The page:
A Fine Field Gun
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- Last updated: 19/02/2022
When the British Expeditionary Force (BEF) deployed to France on the outbreak of war in 1939, the Royal Artillery units took some 2,000 pieces of all types of weapons, including antiaircraft and anti-tank guns, along with over 700 examples of a new weapon which would become known as the 25-Pounder Field Gun. On the 10th May 1940, the Germans launched their Blitzkrieg against France and the Low Countries where the crews of the 25-Pounder guns found themselves firing them in anger for the first time. However, only a few weeks later, these same guns had either been destroyed in the fighting or were left abandoned on the beaches of the French coast as the BEF withdrew during ‘Operation Dynamo’.
Among the thousands of tons of supplies and weapons left behind, were the surviving versions of the new field gun at the time, known as the Mark I 18/25 Pounder. The design mounted a new barrel firing a 25-Pound shell on the old carriage of the 18-Pounder gun of WWI vintage because they were plentiful. The German army eagerly seized these and pressed them into service, giving them the designation ‘8.76cm FK282(e)’. Later, other marks were also captured and put to use by the German army, including the MkI and MkII, which were designated ‘FK282(e)’ and ‘FK280(e)‘respectively. They were usually delegated to secondary roles.
Throughout the 1930s, the British army began re-arming and although factories were producing new weapons, a sense of urgency was lacking and the process was taking time. After the neardisaster at Dunkirk, the factories improved their production and increased their output to replace the losses, which included a new version of the 25-Pounder. This was the ‘25-Pounder Mk2 on MkI Carriage ’ which would go on to serve throughout the rest of the war, being used in all theatres and by most Commonwealth and Dominion countries, including Canada, Australia, New Zealand and India. Typically, a regiment of 25-Pounder guns comprised some 636 men of all ranks formed into three batteries, each with eight guns and support elements including drivers, signallers and mechanics.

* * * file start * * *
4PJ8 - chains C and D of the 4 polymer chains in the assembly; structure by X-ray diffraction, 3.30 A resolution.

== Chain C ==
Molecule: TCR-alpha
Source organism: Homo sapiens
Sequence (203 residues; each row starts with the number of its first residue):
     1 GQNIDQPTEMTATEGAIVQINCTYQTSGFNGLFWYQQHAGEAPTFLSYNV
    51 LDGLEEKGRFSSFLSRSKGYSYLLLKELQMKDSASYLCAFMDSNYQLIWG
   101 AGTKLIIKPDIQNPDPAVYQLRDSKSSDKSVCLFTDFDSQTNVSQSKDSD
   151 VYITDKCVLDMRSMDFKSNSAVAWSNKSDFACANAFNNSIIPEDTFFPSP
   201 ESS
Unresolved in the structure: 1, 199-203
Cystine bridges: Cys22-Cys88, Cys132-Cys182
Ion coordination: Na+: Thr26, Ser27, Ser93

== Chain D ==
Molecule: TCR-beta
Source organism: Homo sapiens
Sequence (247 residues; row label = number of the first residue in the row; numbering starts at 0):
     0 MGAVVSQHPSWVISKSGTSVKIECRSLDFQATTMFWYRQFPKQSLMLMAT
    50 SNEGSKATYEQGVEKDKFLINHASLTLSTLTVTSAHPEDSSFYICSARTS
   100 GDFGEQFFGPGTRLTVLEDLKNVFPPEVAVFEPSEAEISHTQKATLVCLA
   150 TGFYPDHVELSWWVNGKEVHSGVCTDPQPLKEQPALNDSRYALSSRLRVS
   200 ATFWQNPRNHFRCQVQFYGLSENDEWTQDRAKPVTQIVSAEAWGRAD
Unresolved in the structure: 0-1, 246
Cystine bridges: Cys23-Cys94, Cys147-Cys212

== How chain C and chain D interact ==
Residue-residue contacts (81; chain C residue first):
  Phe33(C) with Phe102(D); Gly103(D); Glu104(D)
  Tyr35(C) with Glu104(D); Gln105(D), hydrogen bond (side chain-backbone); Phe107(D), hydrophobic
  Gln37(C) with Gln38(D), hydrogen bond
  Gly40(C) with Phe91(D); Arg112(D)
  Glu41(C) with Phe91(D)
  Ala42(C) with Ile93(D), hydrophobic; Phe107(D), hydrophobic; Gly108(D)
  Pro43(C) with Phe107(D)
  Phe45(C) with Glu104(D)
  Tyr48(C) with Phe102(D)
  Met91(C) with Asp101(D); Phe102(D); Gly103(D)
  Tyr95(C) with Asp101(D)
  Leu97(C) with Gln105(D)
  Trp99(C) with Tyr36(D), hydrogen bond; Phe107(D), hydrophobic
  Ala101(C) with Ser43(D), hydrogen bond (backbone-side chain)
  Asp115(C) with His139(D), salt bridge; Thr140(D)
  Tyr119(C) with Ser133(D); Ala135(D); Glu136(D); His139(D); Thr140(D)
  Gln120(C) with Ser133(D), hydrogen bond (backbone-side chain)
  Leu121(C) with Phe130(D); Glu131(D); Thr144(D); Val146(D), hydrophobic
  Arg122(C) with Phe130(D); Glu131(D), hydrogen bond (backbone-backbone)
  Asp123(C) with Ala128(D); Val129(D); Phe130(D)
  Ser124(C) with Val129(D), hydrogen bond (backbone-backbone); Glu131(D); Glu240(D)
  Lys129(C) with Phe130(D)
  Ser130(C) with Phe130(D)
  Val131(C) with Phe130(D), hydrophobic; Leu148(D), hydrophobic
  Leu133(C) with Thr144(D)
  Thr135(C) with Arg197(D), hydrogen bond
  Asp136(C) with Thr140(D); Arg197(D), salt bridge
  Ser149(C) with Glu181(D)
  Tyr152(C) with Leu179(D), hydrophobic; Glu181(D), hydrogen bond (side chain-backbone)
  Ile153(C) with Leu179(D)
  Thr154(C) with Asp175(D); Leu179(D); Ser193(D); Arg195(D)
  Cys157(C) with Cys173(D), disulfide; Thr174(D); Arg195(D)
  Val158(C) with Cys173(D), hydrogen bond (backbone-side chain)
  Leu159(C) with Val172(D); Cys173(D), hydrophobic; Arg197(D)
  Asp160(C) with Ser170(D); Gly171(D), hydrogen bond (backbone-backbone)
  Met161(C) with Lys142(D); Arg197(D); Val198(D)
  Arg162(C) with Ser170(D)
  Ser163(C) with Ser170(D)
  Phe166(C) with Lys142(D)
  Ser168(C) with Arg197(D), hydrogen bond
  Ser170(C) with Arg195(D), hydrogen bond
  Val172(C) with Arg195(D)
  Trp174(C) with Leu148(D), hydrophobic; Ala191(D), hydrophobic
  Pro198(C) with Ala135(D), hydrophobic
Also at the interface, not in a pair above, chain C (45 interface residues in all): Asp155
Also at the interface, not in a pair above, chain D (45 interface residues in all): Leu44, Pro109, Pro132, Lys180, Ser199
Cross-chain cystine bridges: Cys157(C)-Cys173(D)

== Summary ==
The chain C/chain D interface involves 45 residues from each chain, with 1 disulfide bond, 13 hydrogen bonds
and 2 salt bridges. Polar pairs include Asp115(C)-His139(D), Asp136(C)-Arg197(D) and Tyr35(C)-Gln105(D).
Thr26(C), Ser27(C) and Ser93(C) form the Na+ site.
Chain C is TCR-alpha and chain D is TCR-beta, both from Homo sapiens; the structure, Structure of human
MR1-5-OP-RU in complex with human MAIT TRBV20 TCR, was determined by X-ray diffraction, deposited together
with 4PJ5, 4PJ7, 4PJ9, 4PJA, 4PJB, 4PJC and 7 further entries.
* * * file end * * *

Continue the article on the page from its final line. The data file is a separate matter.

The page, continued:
Measuring just under 8ft in length overall, it weighed 1.7 tons. It was capable of firing a 25-pound, 3.45” (87.6mm) calibre high explosive shell at a muzzle velocity of almost 1,750 FPS, out to a maximum range of 13,400 yards (7.6 miles). Designated as a ‘QF’ (quick-firing) gun due to the nature of the ammunition, known as ‘variable-charge’, a crew of six could fire up to eight rounds per minute, but five rounds was the normal rate. As well as serving in the role of a field gun, the 25-Pounder was the gun mounted in the Canadian Sexton self-propelled gun and the Australians trialled it in the home-produced ‘Sentinel’ tank. Lightweight versions were developed for air portability and it was also pressed into the anti-tank role firing specialised ammunition.
With its prominent gun shield and integrated baseplate, which allowed it to be pivoted through 360º without repositioning, it was instantly recognisable to civilians at home. More than 12,000 were produced during the war by factories such as Vickers- Armstrong and Baker Perkins in Britain, plus Sorel Industries in Canada. It continued in service after the war, being used in post-war conflicts, including the Korean War and the Dhofar Rebellion between 1963 and 1976. In fact, it was during this last conflict that Fijianborn Sergeant Talaiasi Labalaba, serving with B Squadron of 22 SAS on the 19th July 1972, who, despite being seriously wounded, continued to single-handedly fire a 25-Pounder gun to defend British positions at Mirbit. Unfortunately, he later died of his wounds.
As a result of the gun’s reputation for reliability, more than 40 countries would take it into service and it would be used in conflicts in the Middle East and Africa, including the Indo- Pakistan War of 1947. The British army continued to use it as a training weapon for artillery until the 1980s, and even today the gun remains in limited service with several countries. Today, many are on display in military museums around the world and even some barracks have an example as a ‘gate guardian’.